Emil Messina Long-Time Oak Park Arms Barber Has Retired

Emil Messina, my barber of many years, told me in the video that he’d work until “the day comes.” Today, I found out, that day came. Some family health emergency, I was told, and then he retired. That’s all anyone at the Oak Park Arms could tell me when I called for an appointment this morning. The front desk said a new barber would be taking over this coming Sunday.

Emil worked at the Palmer House (“the world’s biggest barber shop, 100 chairs”) before he moved into a shop in the Oak Park Arms. He had cut the hair of Liberace, Jack Benny, Tony “Doves” Aiuppa, Murray “Camelback” Humphreys, and me. During haircuts, we’d share our casual philosophies about gardening, marriage, and food, always food. Just two old Italian guys talking about things that were important to them, and being Italians, that was usually food.

One the first pieces I wrote for Wednesday Journal when I started in 2011 was about conversations with Emil about neck bones:

My barber, Emil Messina of the Oak Park Arms, is a fellow Italian-American and he told me that his wife frequently uses neck bones for sauce. “I can always tell if she didn’t use neck bones for the gravy,” Emil explained to me, “so I ask her, ‘Did you put neck bones in here,’ and if she says “I didn’t have any,” I say ‘Why the heck didn’t you tell me? I would have picked some up!'”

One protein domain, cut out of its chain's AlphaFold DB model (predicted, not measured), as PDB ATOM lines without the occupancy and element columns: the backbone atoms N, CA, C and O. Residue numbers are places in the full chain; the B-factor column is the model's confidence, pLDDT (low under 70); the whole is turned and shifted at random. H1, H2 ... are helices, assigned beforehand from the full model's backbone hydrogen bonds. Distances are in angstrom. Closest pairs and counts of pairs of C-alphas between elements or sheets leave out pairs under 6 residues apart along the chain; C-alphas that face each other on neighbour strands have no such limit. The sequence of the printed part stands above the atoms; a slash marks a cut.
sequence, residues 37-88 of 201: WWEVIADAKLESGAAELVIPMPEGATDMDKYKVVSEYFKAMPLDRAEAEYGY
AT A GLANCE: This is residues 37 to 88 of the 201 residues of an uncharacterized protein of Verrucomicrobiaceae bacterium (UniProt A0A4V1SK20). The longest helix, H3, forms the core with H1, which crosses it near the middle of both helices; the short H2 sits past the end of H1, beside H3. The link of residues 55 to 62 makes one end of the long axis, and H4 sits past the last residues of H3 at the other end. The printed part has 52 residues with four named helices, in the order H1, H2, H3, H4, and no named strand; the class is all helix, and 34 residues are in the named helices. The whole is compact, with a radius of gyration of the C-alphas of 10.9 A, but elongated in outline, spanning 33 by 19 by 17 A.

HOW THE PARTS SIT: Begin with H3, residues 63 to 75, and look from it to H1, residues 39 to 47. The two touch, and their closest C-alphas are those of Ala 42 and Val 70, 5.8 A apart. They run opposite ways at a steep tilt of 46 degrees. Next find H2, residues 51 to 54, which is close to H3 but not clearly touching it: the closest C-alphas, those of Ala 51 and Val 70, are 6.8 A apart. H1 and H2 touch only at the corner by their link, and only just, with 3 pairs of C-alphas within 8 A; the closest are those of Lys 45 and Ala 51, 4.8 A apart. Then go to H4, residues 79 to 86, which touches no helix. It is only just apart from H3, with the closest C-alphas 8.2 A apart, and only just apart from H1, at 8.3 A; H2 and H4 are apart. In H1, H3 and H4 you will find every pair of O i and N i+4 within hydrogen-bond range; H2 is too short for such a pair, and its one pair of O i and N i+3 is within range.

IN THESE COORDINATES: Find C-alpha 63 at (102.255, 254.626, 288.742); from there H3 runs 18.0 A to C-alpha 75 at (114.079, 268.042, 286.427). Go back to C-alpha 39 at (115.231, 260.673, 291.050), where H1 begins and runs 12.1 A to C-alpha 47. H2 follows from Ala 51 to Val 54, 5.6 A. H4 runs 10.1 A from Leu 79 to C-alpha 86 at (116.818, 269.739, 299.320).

Neck bones provide the sauce with both flavor and body. Given the relatively high collagen in animal joints, the bones of the neck – much like the bones of the feet and back – help thicken the sauce and provide texture and mouthfeel.

Emil tells me that at holiday dinners at his house, his grandchildren always eat the neck bones first – “They love ’em,” he said, adding “there’s a lot more meat on them than you might think.”

Lots of times, we’d talk about the food he had growing in Italy, about what his mom used to make, how his dad made wine in their basement, what food he liked as a kid. Once, after I got back from a trip to Italy I mentioned to Emil that I had eaten snails in his homeland. I asked him if he liked them. I think he actually got a little misty, and there was a catch in his throat when he said, “I love ’em. Love ’em.” He used to hunt for them as a kid. Read more ->

By David Hammond – March 31, 2017
Wednesday Journal – OakPark.com